Bishop O'Connell celebrated a Mass of Thanksgiving, Oct.8 as the Belmar school celebrates 100 years of Catholic education this Nov.
Bishop O'Connell celebrated a Mass of Thanksgiving, Oct.8 as the Belmar school celebrates 100 years of Catholic education this Nov.

Many school and parish communities refer to themselves as “a family” given the experiences they share resemble a familial bond.

At St. Rose Grammar School, Belmar, alumni, faculty, administrators and students all spoke of that sense of family when the school celebrated its’100th anniversary during a Mass of Thanksgiving celebrated by Bishop David M. O’Connell, C.M., Oct. 3 in St. Rose Church.

Bishop O’Connell reflected on the legacy of St. Rose and the Gospel of Luke in his homily.

Bishop O’Connell reflected on the legacy of St. Rose and the Gospel of Luke in his homily.

“Seed,” as Luke’s Gospel explains, “that has fallen on good soil,” where this school has enabled the “word to be heard and embraced with good and generous hearts.”  St. Rose School has, indeed, and please God, will continue to “bear fruit through perseverance.”

“St. Rose has always been an integral part of my life,” said Bridget Killeen, alumna and first grade teacher.

“My mom went here in 1956 when it was just the red brick building [and] my sister, brother and I all graduated from the both elementary and the high schools. My husband and his six siblings all graduated from here and now my children are here in the grammar school.”

Colleague Cindy Fluhr attended the event with her family as both a faculty member and alumna.

“My history with St. Rose goes way back, my grandparents went here, my parents went here, my aunt went here.  My two children are here and two have graduated. And now I teach here!”

The celebration provided the opportunity to share stories from St. Rose over the years, with many attendees sharing some of their favorite memories.

Mass of Thanksgiving Photo Gallery:

“My favorite thing was learning cursive and the Catholic school still teach it,” said Colleen Reilly who has taught at the school for 17 years and had three children attend.

“As a teacher and as a student, I loved any time when we all came together – during Catholic Schools Week or pep rallies – when we all gathered as a family to support one another. I am just glad that my kids are going to get and experience the same traditions like I had growing up.”

Fluhr offered similar sentiments.

“I feel privileged and blessed to celebrate the 100th anniversary of St. Rose because the school gave me so much.  It gave me my Catholic faith, a great education, a loving community.  I am just so happy that my children and future generations will get to receive those same gifts.”

Gregory Guito, principal, has worked with members of the school community over the months in preparation of the centennial celebration.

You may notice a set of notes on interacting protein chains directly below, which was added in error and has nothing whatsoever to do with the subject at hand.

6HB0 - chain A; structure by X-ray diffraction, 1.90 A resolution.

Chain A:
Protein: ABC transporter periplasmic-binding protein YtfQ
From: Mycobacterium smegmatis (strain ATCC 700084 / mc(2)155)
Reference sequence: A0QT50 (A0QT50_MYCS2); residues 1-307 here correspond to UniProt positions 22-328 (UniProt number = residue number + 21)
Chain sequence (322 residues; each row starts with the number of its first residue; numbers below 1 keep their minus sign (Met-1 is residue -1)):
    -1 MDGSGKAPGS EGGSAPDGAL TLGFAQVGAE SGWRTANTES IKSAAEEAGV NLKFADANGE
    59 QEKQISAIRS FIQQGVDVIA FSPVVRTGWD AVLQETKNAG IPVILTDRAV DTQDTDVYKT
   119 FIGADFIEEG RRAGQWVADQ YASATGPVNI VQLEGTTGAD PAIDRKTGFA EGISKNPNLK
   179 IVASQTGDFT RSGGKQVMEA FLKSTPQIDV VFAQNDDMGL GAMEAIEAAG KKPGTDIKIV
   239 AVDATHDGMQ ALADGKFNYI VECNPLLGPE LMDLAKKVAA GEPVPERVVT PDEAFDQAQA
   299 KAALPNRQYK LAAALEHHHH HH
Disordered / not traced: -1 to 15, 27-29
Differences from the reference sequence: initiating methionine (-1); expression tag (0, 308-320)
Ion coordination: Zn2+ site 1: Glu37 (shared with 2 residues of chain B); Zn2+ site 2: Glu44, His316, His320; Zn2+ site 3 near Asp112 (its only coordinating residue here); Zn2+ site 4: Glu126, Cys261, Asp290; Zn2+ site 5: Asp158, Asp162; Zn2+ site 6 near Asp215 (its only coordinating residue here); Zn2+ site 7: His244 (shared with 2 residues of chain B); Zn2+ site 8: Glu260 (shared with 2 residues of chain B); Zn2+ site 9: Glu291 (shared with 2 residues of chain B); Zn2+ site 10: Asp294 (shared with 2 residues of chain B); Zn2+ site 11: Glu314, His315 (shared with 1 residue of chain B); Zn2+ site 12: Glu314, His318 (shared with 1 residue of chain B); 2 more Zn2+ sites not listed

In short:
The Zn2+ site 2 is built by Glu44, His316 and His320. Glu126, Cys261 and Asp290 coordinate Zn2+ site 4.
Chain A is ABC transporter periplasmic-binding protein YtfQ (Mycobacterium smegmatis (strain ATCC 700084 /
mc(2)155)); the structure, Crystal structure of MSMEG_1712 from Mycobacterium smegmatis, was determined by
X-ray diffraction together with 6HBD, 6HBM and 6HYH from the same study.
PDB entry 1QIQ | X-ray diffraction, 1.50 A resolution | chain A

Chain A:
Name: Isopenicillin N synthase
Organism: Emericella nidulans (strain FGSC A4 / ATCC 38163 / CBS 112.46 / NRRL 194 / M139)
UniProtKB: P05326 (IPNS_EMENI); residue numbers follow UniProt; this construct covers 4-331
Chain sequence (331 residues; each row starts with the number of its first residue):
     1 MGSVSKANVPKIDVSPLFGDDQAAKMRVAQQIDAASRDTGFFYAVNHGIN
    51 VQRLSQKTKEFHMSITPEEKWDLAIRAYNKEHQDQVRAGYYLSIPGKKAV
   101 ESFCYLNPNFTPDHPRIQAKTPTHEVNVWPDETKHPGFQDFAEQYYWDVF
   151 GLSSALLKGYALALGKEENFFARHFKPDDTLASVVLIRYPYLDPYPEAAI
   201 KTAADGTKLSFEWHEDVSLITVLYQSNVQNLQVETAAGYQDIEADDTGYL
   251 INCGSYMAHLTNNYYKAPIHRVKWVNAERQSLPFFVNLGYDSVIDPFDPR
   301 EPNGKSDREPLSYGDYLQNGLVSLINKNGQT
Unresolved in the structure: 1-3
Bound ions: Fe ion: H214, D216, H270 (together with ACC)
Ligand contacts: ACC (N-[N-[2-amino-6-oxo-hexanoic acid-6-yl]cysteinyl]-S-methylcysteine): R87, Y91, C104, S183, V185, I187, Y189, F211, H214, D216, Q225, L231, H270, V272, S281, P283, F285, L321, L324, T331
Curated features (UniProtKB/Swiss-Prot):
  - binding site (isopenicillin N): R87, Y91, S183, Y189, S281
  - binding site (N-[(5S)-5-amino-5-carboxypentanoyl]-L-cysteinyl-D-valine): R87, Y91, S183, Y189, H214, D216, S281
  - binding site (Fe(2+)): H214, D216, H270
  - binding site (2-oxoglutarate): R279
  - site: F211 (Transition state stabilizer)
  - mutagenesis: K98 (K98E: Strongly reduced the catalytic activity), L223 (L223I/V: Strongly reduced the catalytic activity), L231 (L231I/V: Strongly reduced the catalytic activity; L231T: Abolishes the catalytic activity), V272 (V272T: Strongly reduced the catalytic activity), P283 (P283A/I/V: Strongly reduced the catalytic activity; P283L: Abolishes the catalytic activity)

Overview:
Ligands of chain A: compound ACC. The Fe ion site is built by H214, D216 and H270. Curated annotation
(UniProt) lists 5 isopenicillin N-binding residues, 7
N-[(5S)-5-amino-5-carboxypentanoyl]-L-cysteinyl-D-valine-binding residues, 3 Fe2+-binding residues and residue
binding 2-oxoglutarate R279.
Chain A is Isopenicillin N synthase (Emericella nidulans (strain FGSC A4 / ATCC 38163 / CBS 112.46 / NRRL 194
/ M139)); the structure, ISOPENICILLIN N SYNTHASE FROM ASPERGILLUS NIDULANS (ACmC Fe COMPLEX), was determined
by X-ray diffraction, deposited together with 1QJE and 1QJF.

“It’s quite an honor to have the Bishop here. He is such an incredible supporter of Catholic schools. He believes so intensely in the success of Catholic schools,” Guito said.

“It’s quite an accomplishment,” Guito said, referring to the enormity of the event.  “We’ve had generations of families of students coming through our school: parents, grandparents, great-grandparents , it has become a legacy throughout the many years.  It’s a multi-generational school family.”

While greeting guests after the Mass, Msgr. Edward Arnister, pastor of St. Rose Parish, shared what he believes makes the school community special.

“I’ve often said the parish school is the heart of the parish,” he said. It brings energy and a lot of life, a lot of involvement. It’s a real blessing to be a part of a parish with a school – not only the grammar school, but the high school, which will celebrate its centennial in 2023.  Thanks be to God.”

“Father Ed,” as Msgr. Arnister is affectionally know, also reflected on what it meant to celebrate 100 years of Catholic education.

“I was thinking the other day how in all those years that St. Rose School survived.  We went through the Great Depression, through two World Wars, all the cultural and societal changes over the years.  My second year as a pastor in 2012, we had Hurricane Sandy and now we have the global pandemic and we are still here, thanks be to God. We are still thriving and continuing the mission that began with Msgr. William McConnell [school founder] and his great vision. He lit a spark in 1921 and the flame is now being passed on to future generations. “

Visit the photo gallery on to see photos of the Mass of Thanksgiving celebrated by Bishop O’Connell.

Audio interviews by freelance photographer Mike Ehrmann contributed to this story.